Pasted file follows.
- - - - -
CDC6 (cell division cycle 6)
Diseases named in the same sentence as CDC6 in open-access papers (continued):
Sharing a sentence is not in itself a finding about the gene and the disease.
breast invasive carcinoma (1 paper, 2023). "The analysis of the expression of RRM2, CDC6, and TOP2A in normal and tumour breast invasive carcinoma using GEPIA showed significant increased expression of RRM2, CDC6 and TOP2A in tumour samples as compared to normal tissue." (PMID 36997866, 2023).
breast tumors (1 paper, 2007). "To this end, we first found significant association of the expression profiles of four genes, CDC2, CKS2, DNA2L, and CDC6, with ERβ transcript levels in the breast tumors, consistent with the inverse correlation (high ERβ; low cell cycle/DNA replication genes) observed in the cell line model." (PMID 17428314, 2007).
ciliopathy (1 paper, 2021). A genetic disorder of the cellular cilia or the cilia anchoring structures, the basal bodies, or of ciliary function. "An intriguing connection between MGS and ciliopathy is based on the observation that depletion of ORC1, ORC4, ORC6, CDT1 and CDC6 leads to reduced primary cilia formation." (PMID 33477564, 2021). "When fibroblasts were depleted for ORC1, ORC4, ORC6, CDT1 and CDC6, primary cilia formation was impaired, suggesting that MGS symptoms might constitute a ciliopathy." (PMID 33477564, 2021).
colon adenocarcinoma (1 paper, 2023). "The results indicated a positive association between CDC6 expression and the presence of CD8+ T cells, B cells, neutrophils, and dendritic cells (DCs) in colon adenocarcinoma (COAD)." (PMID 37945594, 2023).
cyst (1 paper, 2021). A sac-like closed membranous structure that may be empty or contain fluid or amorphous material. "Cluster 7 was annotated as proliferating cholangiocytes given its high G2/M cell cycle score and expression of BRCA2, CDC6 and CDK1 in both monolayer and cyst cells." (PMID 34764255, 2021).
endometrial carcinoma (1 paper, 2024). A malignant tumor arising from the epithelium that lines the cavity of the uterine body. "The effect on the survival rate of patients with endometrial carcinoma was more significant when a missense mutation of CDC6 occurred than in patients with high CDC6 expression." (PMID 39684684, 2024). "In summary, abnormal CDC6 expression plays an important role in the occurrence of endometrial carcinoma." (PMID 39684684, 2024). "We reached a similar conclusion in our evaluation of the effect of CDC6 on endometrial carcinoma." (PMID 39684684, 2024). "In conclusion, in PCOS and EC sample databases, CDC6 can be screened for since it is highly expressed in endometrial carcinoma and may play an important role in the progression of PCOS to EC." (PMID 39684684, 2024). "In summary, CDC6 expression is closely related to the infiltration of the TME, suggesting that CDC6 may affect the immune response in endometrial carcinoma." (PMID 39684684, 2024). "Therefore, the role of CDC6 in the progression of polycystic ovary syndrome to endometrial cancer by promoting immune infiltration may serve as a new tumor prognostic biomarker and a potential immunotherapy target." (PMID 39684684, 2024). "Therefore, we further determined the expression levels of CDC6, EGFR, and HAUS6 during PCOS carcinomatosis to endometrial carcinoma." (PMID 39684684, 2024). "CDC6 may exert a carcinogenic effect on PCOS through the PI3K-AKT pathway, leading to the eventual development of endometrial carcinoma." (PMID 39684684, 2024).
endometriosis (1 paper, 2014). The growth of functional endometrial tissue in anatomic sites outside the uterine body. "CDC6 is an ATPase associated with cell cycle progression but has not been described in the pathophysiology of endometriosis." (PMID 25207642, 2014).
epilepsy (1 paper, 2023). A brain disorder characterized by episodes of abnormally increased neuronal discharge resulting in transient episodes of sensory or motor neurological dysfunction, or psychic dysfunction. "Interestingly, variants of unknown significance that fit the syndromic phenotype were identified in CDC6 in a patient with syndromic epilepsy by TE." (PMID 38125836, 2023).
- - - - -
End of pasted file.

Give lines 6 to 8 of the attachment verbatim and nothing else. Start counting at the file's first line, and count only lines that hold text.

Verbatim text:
ciliopathy (1 paper, 2021). A genetic disorder of the cellular cilia or the cilia anchoring structures, the basal bodies, or of ciliary function. "An intriguing connection between MGS and ciliopathy is based on the observation that depletion of ORC1, ORC4, ORC6, CDT1 and CDC6 leads to reduced primary cilia formation." (PMID 33477564, 2021). "When fibroblasts were depleted for ORC1, ORC4, ORC6, CDT1 and CDC6, primary cilia formation was impaired, suggesting that MGS symptoms might constitute a ciliopathy." (PMID 33477564, 2021).
colon adenocarcinoma (1 paper, 2023). "The results indicated a positive association between CDC6 expression and the presence of CD8+ T cells, B cells, neutrophils, and dendritic cells (DCs) in colon adenocarcinoma (COAD)." (PMID 37945594, 2023).
cyst (1 paper, 2021). A sac-like closed membranous structure that may be empty or contain fluid or amorphous material. "Cluster 7 was annotated as proliferating cholangiocytes given its high G2/M cell cycle score and expression of BRCA2, CDC6 and CDK1 in both monolayer and cyst cells." (PMID 34764255, 2021).